This is best achieved by checking vital fluids routinely. In order to do that you will need to find the motor. It is located under the bonnet at the front of the machine. These fluids are the engine oil, (black) the transmission oil, (cherry red) and the coolant level (green). The transmission oil is best checked when the machine is running, but ensure you are not wearing a scarf, or that you have had your hair cut before opening the bonnet. It is also prudent to check the tyre pressures, if only by looking at all four tyres before driving the machine and ensuring that they are round - the recommended shape to ensure successful forward procession.

* Read page 1 - 144 of the Instruction Manual if all else fails.

Thursday, 19 August 2010



This has been a great week so far, with the first three days spent working west.

Just getting away from all the pre-election hype and spin has been a relief.

I'm working at the moment with the family of a little girl who live on their cattle property about 400 km west of here. Their nearest neighbour is 5 km away, the nearest small settlement 40 km to the east, and the nearest town of any substance is about 100km west. Access to the property is via a four-wheel drive track which is impassable after a few showers.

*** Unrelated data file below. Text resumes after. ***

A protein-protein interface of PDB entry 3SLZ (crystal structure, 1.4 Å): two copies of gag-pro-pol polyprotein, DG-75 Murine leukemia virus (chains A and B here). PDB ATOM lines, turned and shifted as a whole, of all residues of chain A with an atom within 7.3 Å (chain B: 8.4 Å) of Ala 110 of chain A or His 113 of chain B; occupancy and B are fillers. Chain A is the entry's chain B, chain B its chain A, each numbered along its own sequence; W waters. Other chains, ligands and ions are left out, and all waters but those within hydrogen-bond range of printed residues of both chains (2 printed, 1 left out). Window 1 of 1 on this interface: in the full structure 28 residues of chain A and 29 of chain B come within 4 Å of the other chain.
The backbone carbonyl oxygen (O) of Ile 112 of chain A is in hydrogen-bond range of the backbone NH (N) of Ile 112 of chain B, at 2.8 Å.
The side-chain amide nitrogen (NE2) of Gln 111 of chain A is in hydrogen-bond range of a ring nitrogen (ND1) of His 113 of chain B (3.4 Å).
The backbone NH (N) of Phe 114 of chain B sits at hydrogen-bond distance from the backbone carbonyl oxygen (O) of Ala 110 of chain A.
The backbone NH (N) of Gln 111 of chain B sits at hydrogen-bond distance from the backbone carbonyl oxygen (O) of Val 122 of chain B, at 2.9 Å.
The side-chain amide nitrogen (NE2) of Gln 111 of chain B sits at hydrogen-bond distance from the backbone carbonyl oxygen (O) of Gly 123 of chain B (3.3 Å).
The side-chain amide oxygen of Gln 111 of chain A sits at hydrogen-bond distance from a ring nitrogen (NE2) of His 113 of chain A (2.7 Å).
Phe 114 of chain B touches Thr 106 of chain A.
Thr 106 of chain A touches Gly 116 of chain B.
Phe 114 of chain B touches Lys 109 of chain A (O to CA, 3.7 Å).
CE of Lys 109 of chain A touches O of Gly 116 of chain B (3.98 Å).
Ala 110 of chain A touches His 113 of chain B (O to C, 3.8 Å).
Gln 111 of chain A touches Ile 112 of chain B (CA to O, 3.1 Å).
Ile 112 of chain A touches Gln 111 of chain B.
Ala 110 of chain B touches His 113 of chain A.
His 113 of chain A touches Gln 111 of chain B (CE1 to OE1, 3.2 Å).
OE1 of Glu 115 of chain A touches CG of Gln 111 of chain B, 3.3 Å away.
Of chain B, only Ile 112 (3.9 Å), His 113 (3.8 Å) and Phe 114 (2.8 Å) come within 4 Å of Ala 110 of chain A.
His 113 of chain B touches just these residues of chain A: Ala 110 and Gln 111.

I've posted the mud map the little girl's mum sent me to make sure I didn't get lost when I visited their home. Like everything else this mother does, she draws a good map. I didn't get lost.

This child is four years old, and has undiagnosed condition which makes caring for her a 24 hour proposition. She has seizures which are dangerous if there isn't someone with her when it happens, and it can happen at any time.

She spent the first 18 months of life in hospital, and since she has been at home with her family, her mum has had one break away from her for a few weeks when she (the mum) fell ill and had to be hospitalised.

Her house has been turned into what can only be described as a therapy centre for the child. No expense and time has been spared by her parents in giving this little girl the absolute best chance of securing a good quality of life.

I can't begin to describe the courage, endurance and resourcefulness shown by the family. They're bushies of course - and don't see what they're doing as anything special.

The situation confounds the health and education bureaucracies. Their highly centralised rules and regulations weren't set up to deal with supporting a child in these circumstances. The accountants who set up this stuff know the cost of everything, but the value of nothing. Much of what needs to be done requires cooperation between a range of agencies - some government, some not - and they seem to find difficulty in working outside their corporate silos.